“Why do people think writers are capable of anything except sitting in a room and writing, usually without benefit of being completely clothed or especially well-groomed?”
Billy Martin

author: Nicole J. LeBoeuf

actually writing blog

Notes from the author:

This fictionette goes somewhere a bit darker than most. It starts with someone dying in a fire, and it just goes downhill from there. I got the word prompts “afterlife” and “blaze,” so there didn’t seem to be a choice.

In the original draft, Maggie’s medical history and adolescent struggles had a lot to do with her MTF transition. But in the end I didn’t think I was bringing enough of value to the table to justify writing yet another trans character whose main job in the story was to die. As blogger and author Everett Maroon puts it, “If you’re writing about a trans woman character, give her agency, connections to other people, a strong voice, layers of interest, and don’t make her just the horrible lifeless body in the room. We’ve seen enough of that.” So rather than committing trope, I rewrote Maggie as cisgender.

It’s not that I’ll never write a character who’s trans or non-binary. It’s that, when I do, I want to give myself room to do it right. Besides, anything in the early draft that wasn’t a trope-laden mess, KJ Kabza already did beautifully in the short story “This Is a Letter to My Son,” which you should read more or less immediately.

There had been pain, but it had been short-lived. The smoke had gotten to her before the fire. Good old carbon monoxide, merciful at the last both to suicides and those unfortunates whose lives go up in flames.

Helpless and numb, Maggie had watched the fire grumble and lick its way closer to her across the floor of her parents’ kitchen. The flames fascinated her the way a dancing fox fascinates a rabbit. The end would be much the same, but she couldn’t find it in herself to care. It seemed to her that the fire blazed up suddenly, a bright light that beckoned. It had been beckoning to her all her life, but only now was she able to answer its call. She’d been too heavily burdened before, with her body, perhaps, with life, with worldly cares, with hope. Now she was free to make that long-deferred journey. And now the light was speaking to her, it was saying—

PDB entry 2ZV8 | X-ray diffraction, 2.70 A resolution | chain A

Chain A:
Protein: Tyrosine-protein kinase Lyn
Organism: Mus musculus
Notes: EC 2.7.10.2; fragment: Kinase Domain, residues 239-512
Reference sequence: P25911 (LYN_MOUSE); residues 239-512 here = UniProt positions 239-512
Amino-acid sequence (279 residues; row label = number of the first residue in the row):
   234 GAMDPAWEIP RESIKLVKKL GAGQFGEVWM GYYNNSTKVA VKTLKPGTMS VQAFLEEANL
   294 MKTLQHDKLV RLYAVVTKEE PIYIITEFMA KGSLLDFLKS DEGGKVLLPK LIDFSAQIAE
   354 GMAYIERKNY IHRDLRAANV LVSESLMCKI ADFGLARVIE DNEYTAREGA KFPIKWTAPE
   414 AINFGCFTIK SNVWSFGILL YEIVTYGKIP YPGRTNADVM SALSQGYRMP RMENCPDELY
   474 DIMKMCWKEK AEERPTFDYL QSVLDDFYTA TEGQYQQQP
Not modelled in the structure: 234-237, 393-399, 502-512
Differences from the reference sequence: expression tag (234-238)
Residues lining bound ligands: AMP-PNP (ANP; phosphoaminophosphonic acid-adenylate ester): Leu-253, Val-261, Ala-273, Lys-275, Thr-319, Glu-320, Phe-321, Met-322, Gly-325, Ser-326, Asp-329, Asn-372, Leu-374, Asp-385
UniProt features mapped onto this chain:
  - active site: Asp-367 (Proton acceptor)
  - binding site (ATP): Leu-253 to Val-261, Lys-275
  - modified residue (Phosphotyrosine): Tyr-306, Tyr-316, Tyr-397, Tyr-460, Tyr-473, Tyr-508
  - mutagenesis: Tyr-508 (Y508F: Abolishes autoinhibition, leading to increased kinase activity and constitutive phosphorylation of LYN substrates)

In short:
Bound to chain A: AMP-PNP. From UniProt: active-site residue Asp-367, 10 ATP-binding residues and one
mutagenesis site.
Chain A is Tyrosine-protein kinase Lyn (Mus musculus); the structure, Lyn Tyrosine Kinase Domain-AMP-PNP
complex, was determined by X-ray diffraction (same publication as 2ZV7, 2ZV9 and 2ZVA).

“You died in the fire,” said the voice, “so you shall be queen of fire. You shall receive those given to the funeral pyre. You shall be patron saint of those who burn at the stake.”

What was it saying? Maggie had the disconcerting feeling it had been speaking to her for a very long time, but only now had she begun paying attention. And still she couldn’t make sense of its words, nor yet words out of the sounds she was sensing. Queen something? Maggie had never wanted to be queen....

This has been an excerpt from the Friday Fictionette for June 10, 2016. Subscribers can download the full-length fictionette (872 words) from Patreon in PDF or MP3 format depending on their pledge tier.

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